Probably the first model of this type of interaction was introduced in Berec & Maxin (2013). We showed that dynamics of the new model differed substantially from dynamics of a model traditionally used to describe this interation. Similar results were the obtained for another type of mating dynamics in Berec et al. (2017). The newly developed model in the latter work demonstrates a number of non-trivial bifurcations and complex behaviour with a number of alternative stable states. A model with consistency of host reproduction and infection transmission was also used in our effort to explain why just a few sexually transmitted pathogens increase mating changes of infected hosts (Berec & Maxin 2014) and to study willingness of the healthy individuals to mate with the infected ones (Theuer & Berec 2018).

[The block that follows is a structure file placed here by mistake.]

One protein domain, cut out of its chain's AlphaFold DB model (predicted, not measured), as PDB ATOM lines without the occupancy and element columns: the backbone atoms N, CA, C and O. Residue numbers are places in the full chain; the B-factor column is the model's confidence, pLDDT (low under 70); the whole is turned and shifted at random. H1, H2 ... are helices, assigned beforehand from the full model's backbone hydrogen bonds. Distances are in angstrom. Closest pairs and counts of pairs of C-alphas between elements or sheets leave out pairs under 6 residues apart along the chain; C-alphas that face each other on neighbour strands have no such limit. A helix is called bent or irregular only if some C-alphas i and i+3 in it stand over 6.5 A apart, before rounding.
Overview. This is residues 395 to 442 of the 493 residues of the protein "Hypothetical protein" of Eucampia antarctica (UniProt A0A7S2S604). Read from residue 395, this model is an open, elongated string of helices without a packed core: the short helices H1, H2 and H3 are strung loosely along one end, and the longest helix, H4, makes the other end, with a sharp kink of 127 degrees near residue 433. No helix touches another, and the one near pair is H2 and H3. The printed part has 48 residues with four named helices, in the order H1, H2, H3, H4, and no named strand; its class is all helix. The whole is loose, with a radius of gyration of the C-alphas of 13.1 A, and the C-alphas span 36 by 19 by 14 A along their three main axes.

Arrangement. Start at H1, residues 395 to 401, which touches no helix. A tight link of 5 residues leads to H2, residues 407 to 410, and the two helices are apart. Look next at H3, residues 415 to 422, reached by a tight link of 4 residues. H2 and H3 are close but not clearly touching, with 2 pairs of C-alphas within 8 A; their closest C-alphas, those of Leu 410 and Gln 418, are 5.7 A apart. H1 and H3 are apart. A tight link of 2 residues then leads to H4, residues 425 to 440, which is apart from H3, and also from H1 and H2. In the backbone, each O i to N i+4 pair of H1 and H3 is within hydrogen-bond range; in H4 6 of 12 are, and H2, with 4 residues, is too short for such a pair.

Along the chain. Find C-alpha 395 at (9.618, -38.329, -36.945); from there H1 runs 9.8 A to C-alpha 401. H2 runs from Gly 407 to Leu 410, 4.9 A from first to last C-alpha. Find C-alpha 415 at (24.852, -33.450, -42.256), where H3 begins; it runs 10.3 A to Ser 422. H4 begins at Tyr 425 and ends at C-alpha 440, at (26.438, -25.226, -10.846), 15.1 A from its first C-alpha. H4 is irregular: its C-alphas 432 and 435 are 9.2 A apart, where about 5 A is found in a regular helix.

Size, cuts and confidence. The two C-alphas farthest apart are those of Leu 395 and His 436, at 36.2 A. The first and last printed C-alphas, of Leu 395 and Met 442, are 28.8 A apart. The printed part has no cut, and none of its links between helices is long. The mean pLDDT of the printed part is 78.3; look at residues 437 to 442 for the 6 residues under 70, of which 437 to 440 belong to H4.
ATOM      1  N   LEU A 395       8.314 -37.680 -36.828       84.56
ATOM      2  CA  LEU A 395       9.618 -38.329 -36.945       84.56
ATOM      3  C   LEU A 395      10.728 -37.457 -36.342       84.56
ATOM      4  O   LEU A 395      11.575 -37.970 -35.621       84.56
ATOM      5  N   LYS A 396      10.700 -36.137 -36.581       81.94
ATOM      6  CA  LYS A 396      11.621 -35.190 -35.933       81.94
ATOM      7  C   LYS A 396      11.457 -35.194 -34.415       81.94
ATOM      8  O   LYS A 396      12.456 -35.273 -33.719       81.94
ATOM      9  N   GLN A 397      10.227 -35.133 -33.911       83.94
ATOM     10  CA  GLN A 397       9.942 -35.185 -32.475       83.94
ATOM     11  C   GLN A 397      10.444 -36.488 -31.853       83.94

Evolutionary game theory was developed as mathematical description of Darwin theory. The talk guides you through basic concepts of evolutionary game theory (the Nash Equilibrium, Evolutionarily Stable Strategy). Using classical models i.e., the Hawk-Dove, the Prisoner’s dilemma, I will explain evolution of aggressivity and evolution of cooperation.